Houses have been built with wood for hundreds of years, and lumber is by far the
most popular framing material for homes. However, a dwindling supply of old growth trees
and environmental concerns have steadily increased the price of wood while quality has
declined. Steel framing studs, which have been used to frame commercial buildings for
generations, are now available for use in homes at more affordable prices. When deciding
between steel and wood framing it’s necessary to compare the pros and cons of both
Steel is stronger and more resistant to fire, earthquake and tornado damage and can cost less to insure. Walls, floors and roofs consistently stay straight. Steel can reduce air leakage and energy costs because the structure moves less than when wood framing is used. Steel does not rot, warp, crack, split or change with the weather and it is termite and vermin proof. Finally, steel is saves trees, is non-toxic and creates 100 percent recyclable waste.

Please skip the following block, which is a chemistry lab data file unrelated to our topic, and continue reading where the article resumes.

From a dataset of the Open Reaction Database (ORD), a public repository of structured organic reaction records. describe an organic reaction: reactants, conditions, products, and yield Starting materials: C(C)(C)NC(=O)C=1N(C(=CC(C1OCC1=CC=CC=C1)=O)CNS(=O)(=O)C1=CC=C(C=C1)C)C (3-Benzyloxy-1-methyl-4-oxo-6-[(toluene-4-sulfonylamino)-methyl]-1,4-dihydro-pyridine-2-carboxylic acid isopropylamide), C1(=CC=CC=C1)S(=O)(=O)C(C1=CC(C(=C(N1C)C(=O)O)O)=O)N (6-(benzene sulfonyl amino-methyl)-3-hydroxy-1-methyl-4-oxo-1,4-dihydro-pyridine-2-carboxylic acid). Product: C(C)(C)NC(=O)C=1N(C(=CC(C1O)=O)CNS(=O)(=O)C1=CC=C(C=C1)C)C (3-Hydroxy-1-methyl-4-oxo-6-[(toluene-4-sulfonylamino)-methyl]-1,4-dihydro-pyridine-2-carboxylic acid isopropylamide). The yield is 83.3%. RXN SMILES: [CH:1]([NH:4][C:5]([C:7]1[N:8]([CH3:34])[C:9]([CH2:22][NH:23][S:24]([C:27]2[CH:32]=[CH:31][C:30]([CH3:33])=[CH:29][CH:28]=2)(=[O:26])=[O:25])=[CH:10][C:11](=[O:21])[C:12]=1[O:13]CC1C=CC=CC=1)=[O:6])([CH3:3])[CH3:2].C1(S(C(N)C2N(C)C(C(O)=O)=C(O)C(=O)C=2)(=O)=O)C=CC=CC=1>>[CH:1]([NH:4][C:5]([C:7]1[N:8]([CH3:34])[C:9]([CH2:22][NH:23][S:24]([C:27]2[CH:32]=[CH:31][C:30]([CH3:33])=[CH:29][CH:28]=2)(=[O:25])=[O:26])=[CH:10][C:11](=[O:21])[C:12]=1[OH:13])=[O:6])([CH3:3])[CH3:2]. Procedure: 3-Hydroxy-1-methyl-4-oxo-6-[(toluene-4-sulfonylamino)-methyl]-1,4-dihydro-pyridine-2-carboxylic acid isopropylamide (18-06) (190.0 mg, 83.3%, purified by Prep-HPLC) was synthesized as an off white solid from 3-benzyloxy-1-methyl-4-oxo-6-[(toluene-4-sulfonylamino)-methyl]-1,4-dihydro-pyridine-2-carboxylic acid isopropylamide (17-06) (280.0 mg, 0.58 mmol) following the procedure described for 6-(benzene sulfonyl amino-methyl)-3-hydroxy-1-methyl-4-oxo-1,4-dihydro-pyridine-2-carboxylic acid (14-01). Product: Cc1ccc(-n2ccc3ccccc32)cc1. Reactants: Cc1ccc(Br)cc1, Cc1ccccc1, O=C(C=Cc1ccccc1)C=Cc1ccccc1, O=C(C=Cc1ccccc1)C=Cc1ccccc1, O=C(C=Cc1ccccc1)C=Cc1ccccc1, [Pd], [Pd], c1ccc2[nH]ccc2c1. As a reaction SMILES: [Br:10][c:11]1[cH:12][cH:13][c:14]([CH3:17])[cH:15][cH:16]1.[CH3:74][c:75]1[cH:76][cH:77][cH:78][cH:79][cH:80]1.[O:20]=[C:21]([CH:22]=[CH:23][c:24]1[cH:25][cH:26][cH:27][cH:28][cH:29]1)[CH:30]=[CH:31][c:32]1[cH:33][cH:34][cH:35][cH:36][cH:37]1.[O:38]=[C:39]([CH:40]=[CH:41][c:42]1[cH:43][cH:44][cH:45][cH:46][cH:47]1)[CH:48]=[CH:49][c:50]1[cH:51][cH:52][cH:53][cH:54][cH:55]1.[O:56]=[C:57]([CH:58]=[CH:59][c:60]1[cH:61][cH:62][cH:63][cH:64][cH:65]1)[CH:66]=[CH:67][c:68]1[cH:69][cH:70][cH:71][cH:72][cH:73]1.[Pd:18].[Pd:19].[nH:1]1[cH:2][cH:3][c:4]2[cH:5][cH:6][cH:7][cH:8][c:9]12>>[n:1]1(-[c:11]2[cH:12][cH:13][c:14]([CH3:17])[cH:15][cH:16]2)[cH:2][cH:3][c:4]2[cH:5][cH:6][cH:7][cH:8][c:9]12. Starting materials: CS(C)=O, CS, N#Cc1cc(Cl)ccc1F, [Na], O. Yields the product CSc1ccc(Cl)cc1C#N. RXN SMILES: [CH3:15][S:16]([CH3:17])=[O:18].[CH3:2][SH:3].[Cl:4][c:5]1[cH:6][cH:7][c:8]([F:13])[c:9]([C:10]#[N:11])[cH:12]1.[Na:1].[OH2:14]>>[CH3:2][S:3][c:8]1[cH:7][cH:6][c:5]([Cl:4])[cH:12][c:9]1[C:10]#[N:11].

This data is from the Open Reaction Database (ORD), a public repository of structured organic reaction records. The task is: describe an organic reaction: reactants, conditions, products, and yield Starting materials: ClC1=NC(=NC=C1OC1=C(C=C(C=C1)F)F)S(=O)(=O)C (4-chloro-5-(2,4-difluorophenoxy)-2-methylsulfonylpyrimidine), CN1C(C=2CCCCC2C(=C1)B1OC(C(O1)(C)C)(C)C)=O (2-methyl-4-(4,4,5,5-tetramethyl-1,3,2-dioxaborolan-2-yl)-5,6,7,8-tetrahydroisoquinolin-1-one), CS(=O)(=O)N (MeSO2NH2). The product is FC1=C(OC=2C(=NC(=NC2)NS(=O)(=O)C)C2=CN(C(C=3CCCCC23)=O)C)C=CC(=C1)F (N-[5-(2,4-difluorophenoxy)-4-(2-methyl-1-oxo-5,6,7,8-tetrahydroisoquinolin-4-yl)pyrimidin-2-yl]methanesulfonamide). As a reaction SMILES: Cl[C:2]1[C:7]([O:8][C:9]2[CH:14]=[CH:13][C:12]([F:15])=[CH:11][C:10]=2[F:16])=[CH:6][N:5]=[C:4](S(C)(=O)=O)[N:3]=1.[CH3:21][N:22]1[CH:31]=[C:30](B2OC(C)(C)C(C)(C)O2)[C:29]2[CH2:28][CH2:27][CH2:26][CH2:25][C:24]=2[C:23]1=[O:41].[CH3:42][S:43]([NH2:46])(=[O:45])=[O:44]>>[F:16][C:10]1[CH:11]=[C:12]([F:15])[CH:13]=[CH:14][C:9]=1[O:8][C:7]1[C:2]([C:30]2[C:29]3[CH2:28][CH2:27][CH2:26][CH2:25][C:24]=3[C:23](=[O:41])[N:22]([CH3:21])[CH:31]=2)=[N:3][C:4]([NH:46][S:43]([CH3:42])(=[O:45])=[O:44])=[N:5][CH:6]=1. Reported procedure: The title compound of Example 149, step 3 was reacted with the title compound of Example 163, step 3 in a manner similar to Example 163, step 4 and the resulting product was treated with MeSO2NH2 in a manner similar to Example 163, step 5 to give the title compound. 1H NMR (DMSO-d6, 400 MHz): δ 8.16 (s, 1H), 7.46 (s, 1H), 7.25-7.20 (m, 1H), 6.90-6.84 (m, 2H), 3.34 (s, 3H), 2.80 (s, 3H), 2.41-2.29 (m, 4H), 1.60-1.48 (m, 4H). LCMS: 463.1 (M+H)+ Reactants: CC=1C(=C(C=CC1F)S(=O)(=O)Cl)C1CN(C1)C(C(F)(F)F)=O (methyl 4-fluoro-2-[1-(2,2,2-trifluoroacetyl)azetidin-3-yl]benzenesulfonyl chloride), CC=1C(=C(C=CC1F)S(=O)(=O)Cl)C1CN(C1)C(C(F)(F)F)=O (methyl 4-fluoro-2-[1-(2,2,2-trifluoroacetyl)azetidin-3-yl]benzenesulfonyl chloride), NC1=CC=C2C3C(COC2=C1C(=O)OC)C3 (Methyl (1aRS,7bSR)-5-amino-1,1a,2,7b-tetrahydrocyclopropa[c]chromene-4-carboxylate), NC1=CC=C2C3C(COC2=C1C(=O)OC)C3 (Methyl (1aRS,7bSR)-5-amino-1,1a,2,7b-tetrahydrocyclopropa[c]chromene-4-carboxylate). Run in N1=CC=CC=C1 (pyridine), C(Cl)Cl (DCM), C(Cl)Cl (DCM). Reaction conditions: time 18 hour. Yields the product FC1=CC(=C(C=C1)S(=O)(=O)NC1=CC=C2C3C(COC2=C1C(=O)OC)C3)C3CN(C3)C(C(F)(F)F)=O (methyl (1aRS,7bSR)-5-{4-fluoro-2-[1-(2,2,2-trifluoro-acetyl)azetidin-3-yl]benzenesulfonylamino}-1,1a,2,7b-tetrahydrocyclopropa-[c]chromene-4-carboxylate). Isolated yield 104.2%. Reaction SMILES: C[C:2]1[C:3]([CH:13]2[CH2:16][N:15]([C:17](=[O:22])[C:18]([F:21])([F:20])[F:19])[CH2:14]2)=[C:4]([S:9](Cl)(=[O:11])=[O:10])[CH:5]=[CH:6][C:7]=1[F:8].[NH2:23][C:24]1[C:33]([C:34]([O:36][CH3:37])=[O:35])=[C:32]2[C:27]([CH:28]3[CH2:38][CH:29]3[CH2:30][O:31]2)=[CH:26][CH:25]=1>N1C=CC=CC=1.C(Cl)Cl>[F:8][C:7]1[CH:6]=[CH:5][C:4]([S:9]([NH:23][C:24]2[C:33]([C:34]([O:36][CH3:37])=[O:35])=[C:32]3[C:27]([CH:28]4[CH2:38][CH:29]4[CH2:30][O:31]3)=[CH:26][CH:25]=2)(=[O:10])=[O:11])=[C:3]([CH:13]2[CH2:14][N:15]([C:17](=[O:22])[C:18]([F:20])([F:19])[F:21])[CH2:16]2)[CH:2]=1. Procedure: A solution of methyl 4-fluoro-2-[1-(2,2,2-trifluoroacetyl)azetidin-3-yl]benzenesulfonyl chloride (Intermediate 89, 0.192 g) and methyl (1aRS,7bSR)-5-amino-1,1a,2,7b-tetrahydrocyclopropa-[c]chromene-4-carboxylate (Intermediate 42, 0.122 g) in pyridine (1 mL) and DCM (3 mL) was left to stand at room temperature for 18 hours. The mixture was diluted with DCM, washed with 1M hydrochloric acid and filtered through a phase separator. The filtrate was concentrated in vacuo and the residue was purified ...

However, most contractors still frame only with lumber. Working with steel requires different tools and skills, so there is a big learning curve for carpenters. Steel is more expensive than lumber (an average sized three-bedroom home would cost an extra $1.57 per square foot with steel) and mistakes are more costly. Steel can be difficult to work with in the sun and heat, and can cause lacerations if not handled properly. For this reason, some
companies construct metal framed walls in their shop to be delivered and erected on site.